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It is never too early to learn how to back a trailer. My father, who spent half his life, (he claimed) waiting for people to get their boat in the water, decided I would never have that problem. He put a trailer on my tricycle when I was about three. After I conquered forward motion I enjoyed the challenge of reverse.
To this day I have no problem backing a trailer. And, as mentioned earlier, a shorter trailer is harder to back. It will react quicker to any correction.
If you cannot back a trailer, at least get your children to adapt quickly to the challenge.
They will thank you.
Sam
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Old 07-28-2011, 06:18 AM   #51
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It is never too early to learn how to back a trailer. My father, who spent half his life, (he claimed) waiting for people to get their boat in the water, decided I would never have that problem. He put a trailer on my tricycle when I was about three. After I conquered forward motion I enjoyed the challenge of reverse.
To this day I have no problem backing a trailer. And, as mentioned earlier, a shorter trailer is harder to back. It will react quicker to any correction.
If you cannot back a trailer, at least get your children to adapt quickly to the challenge.
They will thank you.
Sam

That's surely true about shorter trailers being worse to back up. I'd sooner back up our Airstream any day compared to the little luggage trailer I sometimes pull behind our motorcycle - even though the bike has reverse gear!

Initialy I found it so tough that I would just unhook the trailer and deal with it manually - but now I have found a technique that seems to help me back it almost in a straight line.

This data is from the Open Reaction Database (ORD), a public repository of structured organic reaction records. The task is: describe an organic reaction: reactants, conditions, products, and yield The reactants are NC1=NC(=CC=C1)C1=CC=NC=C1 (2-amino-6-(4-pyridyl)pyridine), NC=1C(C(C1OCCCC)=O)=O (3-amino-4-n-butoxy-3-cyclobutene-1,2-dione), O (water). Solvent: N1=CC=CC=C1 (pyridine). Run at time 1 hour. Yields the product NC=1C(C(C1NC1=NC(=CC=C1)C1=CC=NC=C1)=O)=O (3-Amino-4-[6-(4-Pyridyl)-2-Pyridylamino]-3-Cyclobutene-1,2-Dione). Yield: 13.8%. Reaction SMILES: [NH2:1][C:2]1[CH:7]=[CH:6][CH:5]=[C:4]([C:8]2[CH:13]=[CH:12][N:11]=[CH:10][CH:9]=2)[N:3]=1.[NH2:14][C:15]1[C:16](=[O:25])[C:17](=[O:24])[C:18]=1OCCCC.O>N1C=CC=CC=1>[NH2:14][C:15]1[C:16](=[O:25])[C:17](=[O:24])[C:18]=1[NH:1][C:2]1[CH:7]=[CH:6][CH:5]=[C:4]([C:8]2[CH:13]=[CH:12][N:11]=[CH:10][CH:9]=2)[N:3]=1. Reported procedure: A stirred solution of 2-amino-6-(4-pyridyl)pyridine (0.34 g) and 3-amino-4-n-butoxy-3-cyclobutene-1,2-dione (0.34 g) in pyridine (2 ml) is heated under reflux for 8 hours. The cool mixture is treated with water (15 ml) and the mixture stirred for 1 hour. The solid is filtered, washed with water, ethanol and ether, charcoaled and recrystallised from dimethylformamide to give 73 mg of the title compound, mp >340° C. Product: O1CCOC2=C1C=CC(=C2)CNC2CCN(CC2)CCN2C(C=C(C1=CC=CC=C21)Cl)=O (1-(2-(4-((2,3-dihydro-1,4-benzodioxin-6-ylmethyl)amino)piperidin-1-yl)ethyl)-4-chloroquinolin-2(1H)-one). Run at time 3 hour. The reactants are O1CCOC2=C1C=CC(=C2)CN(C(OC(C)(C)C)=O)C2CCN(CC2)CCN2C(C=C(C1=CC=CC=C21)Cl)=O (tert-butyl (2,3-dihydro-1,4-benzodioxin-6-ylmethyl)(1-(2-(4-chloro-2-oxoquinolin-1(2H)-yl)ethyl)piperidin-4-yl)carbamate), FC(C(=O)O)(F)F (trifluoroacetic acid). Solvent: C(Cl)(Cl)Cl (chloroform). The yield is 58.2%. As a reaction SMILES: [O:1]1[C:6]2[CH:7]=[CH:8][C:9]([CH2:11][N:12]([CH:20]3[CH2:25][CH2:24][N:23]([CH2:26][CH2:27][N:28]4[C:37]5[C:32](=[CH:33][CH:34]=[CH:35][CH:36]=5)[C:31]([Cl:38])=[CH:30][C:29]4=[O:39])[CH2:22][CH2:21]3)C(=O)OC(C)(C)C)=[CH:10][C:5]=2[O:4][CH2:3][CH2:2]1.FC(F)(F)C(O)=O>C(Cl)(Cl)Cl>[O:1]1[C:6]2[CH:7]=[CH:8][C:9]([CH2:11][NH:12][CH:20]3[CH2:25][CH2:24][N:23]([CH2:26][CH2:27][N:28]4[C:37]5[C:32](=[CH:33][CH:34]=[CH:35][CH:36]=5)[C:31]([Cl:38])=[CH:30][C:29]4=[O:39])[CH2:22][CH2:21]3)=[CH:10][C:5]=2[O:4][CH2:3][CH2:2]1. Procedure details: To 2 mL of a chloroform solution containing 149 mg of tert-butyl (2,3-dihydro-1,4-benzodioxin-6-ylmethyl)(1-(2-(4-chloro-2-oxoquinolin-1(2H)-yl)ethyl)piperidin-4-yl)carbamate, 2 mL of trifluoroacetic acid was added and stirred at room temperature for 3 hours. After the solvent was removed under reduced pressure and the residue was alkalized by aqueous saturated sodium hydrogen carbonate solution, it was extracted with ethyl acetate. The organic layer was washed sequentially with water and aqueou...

The problem is that it jacknifes so quickly, and once it does, there is no option but to pull ahead and try again.

What I do now is to weave the bike slightly left and right as I back up, sort of like a sine wave!

As soon as I see the back of the trailer moving off a straight line, I weave the bike the other way - seems to help!

Brian
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Old 07-28-2011, 06:20 AM   #52
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Get a small open trailer that you can see all of through your rear window and learn how to back it up. It just requires practice, but once you get it , you'll be able to back up any trailer.
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Old 07-28-2011, 09:48 AM   #53
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A spotter helps and a radio can be useful, but there's nothing like getting out from time to time and look at what's happening.

Gene
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Old 07-28-2011, 01:14 PM   #54
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Quote:
If you have a long tow vehicle (like our F250 Crew Cab or even worse, an long bed F350 Crew Cab), there _are_ indeed limits as the the places you can back into, because the turning radius of your truck is too large. It is in these cases that a front hitch can be invaluable, because with the steering wheels in the middle the overall rig will do a much tighter turn. This is a last resort, though; it's a pain to chock, unhitch, swap towbar locations, re-hitch, un-chock, etc.... but it is indeed sometimes the only way. I have backed very unwieldy trailers into very tight spots with the front hitch.
Yes, we have a F350 long bed Crew Cab and the turning radius (even without the trailer) does suck. We do have two front hitches, but they are on either side, not the middle, so problematical for hitching. We will keep practicing. It might be that the aisleway we have to turn in is simply too narrow to ever park the Airstream correctly. We might have to look for another parking space.
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Old 07-28-2011, 01:25 PM   #55
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Pull-thrus are nice !!!!! ; )
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Old 07-28-2011, 01:37 PM   #56
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Pull-thrus are nice !!!!! ; )
Yes. My ability to back into a space is directly related to how long I've been driving that day and how much sleep I got the night before.

My wife often calls ahead when we are traveling and asks for a pull thru so neither of us have to sweat parking. It saves time, especially during 10 hour driving days when the sun is going down, or is down.

This does not solve the issue of parking at a storage facility. Sometime you have to learn and the sooner the better. I've told my wife that for 4 years and she still wants me to do it.